Different materials are used within an integrated circuit: for example, the Si substrate, W vias and Al interconnects. Differences in diffusion rates between two materials result in atomic flux divergence at the interface between them.
If the current flows from a material with a higher diffusivity to one with a lower diffusivity, the interface between the materials is a region of mass accumulation. Conversely when current flows from material with a lower diffusivity to another material with a higher diffusivity, void formation takes place at the interface. Electromigration-induced damage is most evident where the change in diffusivity is very large, e.g. at a Cu/barrier interface or an Al line/ W via interface.
Two main examples of this can be seen in: contacts and vias.
When current flows through the contacts, electromigration causes metal atoms to move away from and towards the semiconductor interface. The inability to replenish metal that has been removed from and the inability to remove metal brought to the semiconductor interface results in a region of mass divergence. At the contact window either accumulation or depletion of Al occurs, depending on the direction of current flow.
The IC architecture requires use of successive interconnect levels and therefore of vias that enable current to flow between the layers. For Al-based metallization, W plug vias are commonly employed due to their high reliability, though structures consisting of Al-Cu vias can be used but are more difficult to make. As Al metallization tends to migrate whilst W exhibits negligible atomic transport (as shown in values of self-diffusion below), via-interconnect interfaces become sites of potentially large mass divergences.
The bulk lattice diffusivity values of Al and W at 300 K (assumed service temperature of the IC) are*:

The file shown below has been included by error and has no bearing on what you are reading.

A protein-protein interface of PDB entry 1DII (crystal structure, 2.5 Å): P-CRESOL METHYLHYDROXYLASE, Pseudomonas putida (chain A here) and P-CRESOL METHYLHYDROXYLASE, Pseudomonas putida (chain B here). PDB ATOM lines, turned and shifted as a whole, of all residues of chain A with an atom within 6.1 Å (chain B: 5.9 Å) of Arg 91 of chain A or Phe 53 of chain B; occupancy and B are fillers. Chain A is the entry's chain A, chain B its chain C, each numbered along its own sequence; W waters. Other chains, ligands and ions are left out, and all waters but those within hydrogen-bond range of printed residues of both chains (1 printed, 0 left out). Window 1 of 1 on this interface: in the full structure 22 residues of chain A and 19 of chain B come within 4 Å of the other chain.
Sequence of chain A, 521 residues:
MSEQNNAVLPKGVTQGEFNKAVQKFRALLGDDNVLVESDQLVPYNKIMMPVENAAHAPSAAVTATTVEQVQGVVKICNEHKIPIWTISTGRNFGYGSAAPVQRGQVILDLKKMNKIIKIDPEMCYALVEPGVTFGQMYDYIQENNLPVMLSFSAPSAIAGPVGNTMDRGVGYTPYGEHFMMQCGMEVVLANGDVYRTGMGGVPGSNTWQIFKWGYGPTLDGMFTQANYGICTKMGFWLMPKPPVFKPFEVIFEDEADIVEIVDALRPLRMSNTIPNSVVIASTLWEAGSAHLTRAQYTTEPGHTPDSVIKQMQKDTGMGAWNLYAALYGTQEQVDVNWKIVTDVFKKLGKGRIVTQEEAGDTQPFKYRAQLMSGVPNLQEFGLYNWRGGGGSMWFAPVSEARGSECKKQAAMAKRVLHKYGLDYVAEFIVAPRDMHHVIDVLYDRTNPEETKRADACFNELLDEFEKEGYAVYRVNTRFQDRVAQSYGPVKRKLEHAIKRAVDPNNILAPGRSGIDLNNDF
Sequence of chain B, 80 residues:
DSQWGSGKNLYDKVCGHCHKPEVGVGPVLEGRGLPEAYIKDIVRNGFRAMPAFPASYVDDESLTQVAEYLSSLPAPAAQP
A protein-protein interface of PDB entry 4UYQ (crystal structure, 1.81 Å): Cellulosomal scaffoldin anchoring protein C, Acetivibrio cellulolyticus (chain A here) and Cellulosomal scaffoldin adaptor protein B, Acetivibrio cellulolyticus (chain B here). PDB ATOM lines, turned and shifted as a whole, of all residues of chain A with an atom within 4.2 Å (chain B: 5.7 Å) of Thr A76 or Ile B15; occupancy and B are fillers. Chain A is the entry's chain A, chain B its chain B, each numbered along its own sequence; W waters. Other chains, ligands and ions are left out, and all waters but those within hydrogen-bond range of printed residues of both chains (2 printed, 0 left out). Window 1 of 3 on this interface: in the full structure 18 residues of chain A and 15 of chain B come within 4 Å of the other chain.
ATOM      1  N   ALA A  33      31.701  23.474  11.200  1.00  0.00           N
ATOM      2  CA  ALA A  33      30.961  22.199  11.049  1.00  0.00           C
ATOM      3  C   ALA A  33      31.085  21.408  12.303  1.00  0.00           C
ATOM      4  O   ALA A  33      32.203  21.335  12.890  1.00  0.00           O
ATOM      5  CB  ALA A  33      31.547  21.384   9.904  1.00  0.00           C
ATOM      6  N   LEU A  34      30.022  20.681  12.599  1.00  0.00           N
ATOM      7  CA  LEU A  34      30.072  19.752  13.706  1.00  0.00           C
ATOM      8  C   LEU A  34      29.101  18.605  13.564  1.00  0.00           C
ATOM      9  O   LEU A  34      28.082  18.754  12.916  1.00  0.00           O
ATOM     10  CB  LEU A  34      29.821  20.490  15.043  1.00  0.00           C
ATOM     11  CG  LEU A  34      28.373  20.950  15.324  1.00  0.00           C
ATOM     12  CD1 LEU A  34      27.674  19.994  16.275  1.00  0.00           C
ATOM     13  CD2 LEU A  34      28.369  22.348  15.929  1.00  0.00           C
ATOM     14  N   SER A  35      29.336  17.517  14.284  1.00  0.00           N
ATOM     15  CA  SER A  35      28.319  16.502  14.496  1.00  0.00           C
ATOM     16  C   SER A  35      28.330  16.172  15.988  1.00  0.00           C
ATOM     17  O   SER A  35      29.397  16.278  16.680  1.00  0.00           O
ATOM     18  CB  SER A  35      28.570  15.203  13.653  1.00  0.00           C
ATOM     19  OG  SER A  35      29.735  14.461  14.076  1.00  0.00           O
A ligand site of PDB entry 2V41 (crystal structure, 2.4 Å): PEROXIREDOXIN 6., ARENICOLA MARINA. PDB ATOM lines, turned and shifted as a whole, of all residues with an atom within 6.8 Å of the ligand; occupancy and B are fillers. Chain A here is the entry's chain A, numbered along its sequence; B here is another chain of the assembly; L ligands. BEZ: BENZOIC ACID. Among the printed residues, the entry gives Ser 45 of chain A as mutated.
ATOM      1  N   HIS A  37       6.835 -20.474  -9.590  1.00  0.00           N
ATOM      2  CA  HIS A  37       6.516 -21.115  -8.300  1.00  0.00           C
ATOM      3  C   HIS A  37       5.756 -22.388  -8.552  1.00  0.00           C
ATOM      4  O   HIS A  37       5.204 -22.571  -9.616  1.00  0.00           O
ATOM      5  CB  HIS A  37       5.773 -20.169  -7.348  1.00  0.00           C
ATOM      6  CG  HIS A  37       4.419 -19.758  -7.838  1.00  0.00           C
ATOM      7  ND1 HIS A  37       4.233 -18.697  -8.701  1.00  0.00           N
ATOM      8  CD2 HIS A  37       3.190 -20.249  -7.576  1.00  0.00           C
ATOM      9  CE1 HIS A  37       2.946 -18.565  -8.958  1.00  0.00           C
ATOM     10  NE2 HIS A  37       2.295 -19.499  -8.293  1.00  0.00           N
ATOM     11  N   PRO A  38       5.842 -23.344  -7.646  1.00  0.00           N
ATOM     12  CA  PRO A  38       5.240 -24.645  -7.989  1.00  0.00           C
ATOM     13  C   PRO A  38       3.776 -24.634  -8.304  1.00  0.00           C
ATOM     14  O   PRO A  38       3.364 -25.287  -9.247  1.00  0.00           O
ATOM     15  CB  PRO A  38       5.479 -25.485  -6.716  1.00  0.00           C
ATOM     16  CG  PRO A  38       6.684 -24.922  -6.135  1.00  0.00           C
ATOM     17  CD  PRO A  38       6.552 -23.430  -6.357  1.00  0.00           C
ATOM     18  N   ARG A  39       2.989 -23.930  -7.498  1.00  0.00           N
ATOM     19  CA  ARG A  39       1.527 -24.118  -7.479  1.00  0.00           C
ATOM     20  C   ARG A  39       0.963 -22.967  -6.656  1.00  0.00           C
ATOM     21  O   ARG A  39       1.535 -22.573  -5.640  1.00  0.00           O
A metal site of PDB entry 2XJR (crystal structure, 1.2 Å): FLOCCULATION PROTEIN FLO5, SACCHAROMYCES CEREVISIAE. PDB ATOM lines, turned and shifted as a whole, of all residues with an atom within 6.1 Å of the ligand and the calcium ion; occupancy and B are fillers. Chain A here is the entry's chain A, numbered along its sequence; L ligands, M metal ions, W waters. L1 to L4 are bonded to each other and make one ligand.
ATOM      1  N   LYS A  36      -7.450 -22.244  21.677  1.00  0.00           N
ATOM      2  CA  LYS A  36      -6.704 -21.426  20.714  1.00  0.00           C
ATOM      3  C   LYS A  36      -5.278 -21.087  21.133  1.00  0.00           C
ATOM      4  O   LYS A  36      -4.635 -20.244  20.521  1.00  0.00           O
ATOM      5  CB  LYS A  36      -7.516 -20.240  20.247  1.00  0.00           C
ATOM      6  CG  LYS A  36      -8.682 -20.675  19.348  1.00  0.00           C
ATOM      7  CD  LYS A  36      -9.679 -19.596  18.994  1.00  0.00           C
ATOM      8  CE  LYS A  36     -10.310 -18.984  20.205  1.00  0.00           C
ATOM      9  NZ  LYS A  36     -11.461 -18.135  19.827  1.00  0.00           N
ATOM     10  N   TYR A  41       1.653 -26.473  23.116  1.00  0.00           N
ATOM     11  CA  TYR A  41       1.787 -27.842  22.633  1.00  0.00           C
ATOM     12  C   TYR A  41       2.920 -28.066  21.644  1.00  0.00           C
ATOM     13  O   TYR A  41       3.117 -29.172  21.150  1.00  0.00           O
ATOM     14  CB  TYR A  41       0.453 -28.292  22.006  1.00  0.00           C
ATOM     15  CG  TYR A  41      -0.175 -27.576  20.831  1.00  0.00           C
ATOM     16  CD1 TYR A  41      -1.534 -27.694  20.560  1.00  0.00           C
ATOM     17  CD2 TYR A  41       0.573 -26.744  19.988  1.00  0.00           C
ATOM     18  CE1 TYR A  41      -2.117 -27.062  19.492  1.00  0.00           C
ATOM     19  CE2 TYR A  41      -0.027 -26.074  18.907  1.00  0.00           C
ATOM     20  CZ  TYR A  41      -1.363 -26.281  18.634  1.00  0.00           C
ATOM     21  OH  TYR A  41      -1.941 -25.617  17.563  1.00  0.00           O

DAl, bulk = 3.2×10-29 m2 s-1
0 < DW, bulk < 5×10-88 m2 s-1 (negligible)
*Values calculated from data in Smithells Metals Reference Book, 6th Ed., Mechanisms of Diffusion p.13-11; E.A. Brandes (editor), Butterworths, London (UK), 1983.
Degradation at vias is dependent not only on composition and grain structure, but also on the direction of current flow. The two modes of electromigration damage are shown above (in a schematic form and from an SEM micrograph). Voids form where the electrons flow away from the via, while a hillock forms when electrons flow towards the via.
In addition, thinned metal conductors and corners induce excessive Joule-heating effects and current crowding that lead to accelerated degradation.
Temperature differences along the metallization line cause flux divergence because the diffusion coefficient is dependent on temperature. At higher temperatures, diffusion rates are increased. If there is a variation of temperature along the metal line, regions of accumulation and void growth would develop over time. Although the silicon substrate acts as a very good heat sink, the temperature along a line can vary because of heat generation in the underlying semiconductor components and because of local heating due to current crowding in the metallization itself.